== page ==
Once you’ve got everyone on the board, the command system shines. Unlike the C&C system, where you activate units in one of three “flanks” at a time, here you can activate guys all over the map, though the system still encourages you to alternate units and make hard tactical choices.
When you place units on the board, you assign them a banner, which comes in one of four suits and one of two colors (silver or gold). Each command card shows one such color/suit pairing, letting you activate units of that suit for a normal action cost, or units of the same color but different suit for one extra order token. You can’t order units with a differently-colored banner at all. It’s a clever system that emphasizes a balanced force and lets some units move over and over, at least until you run out of cards for that suit/color and they have to take a breather for a few rounds. It forces you to decide whether to spread out your forces, with a few of each banner here and there, or put a bunch in one place for the occasional overpowering turn in one sector.
Even the units themselves are interesting in all the right ways! They have pronounced strengths and weaknesses, the least of which is that they roll different strengths of dice in melee and ranged combat. So a Field Gun can fire and with devastating effect, but the less-impressive Mortar can lob its lighter shells over obstructing terrain. Dino-riding Lancers are absurdly quick and great for taking capture points early, while tubby Brutes waddle around but almost never take hits. Light infantry might not seem as sexy as Medium or especially Heavy infantry, especially with the latter’s super-extended range when he doesn’t move that turn, but they’re snipers whose dice stay powerful when shooting into cover, making them great at picking off distant enemies. And those are just the troops from the Empire of Man, let alone the high-mobility jump troops of the Ancient Hegemony.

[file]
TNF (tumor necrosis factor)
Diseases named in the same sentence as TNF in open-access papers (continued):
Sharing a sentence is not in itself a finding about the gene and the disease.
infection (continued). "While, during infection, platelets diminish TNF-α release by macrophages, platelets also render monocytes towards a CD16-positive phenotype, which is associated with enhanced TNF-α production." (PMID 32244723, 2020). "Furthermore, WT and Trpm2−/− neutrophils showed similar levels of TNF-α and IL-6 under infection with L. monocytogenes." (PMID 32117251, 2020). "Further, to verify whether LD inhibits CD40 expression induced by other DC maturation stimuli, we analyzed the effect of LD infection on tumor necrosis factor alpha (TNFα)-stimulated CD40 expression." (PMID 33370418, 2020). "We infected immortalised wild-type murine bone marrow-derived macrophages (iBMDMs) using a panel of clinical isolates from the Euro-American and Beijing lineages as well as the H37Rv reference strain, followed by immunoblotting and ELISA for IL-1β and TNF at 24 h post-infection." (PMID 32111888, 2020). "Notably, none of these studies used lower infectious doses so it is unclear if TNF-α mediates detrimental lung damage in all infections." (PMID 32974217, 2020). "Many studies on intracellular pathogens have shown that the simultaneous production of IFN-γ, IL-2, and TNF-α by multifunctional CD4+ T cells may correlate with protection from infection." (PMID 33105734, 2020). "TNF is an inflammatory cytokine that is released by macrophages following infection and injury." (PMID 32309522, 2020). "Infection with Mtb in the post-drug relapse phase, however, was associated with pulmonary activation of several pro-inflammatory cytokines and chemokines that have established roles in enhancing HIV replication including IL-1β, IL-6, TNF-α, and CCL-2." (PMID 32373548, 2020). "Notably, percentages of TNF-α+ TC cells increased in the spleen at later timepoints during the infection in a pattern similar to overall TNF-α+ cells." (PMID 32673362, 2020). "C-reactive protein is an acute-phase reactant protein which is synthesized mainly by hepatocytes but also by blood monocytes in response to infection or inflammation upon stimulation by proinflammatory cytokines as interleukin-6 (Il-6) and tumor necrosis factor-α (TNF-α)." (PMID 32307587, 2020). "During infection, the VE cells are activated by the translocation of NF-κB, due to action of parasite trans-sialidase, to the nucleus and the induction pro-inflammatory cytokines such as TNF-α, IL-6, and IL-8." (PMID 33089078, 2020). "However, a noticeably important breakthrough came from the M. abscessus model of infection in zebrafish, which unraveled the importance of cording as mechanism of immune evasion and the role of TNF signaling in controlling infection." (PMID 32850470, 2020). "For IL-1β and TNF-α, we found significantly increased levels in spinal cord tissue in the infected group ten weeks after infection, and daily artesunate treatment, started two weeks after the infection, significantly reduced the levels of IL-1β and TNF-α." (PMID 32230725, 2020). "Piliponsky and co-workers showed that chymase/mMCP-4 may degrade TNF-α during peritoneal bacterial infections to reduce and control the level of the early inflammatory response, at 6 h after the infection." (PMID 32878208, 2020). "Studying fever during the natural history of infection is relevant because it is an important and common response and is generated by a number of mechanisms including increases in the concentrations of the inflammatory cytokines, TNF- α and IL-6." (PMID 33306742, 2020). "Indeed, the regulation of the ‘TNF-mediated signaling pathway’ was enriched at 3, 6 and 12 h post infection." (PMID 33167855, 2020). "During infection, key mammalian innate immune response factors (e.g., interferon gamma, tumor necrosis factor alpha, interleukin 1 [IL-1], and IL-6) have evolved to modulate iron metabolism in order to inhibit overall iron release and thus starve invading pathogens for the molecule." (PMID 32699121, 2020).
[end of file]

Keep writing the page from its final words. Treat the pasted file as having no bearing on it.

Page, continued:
Units are also chunkier than in many other hex wargames, mostly because so many of them give you a lot of player agency over when they take wounds. Anyone with a “take cover” ability, for example, can retreat one space to block a wound, while “standfast” units can take hits instead of falling back and “bug out” units can just run away before the fighting starts at all. It’s a fun system that often offers options rather than leaving you 100% at the mercy of the dice gods. I’ve seen a few games where only two or three units died over the course of an entire match, seizing capture points and getting caught up in a couple skirmishes and eventually retreating and getting replaced by fresh troops rather than dying and losing precious glory points. This turns the battlefield into a give-and-take affair — and, if you’re clever, opens up a good reason to send flanking units behind enemy lines to exterminate weakened troops.
Even the art itself is so damn cheerful that I can’t help but appreciate how Ars Victor doesn’t even try to imitate the everything is grim and dark and nobody smiles unless they’re sadist berserkers thing that so many other battle games try to do with their artwork. Here, the Medium infantry have this goofball grimace, and the Heavies have a Christmas Morning grin, courtesy of their bazooka. Because anyone would smile like that with a bazooka.
Best of all, it really takes about an hour. Setup to breakdown. Army recruitment, building a unique scenario, and having a hell of a lot of fun battering some enemy soldiers, all in one hour.
Okay, scratch that, because the “best of all” is that Ars Victor is fun, and appreciably polished for a Kickstarter game — but the “takes an hour” thing is still pretty great.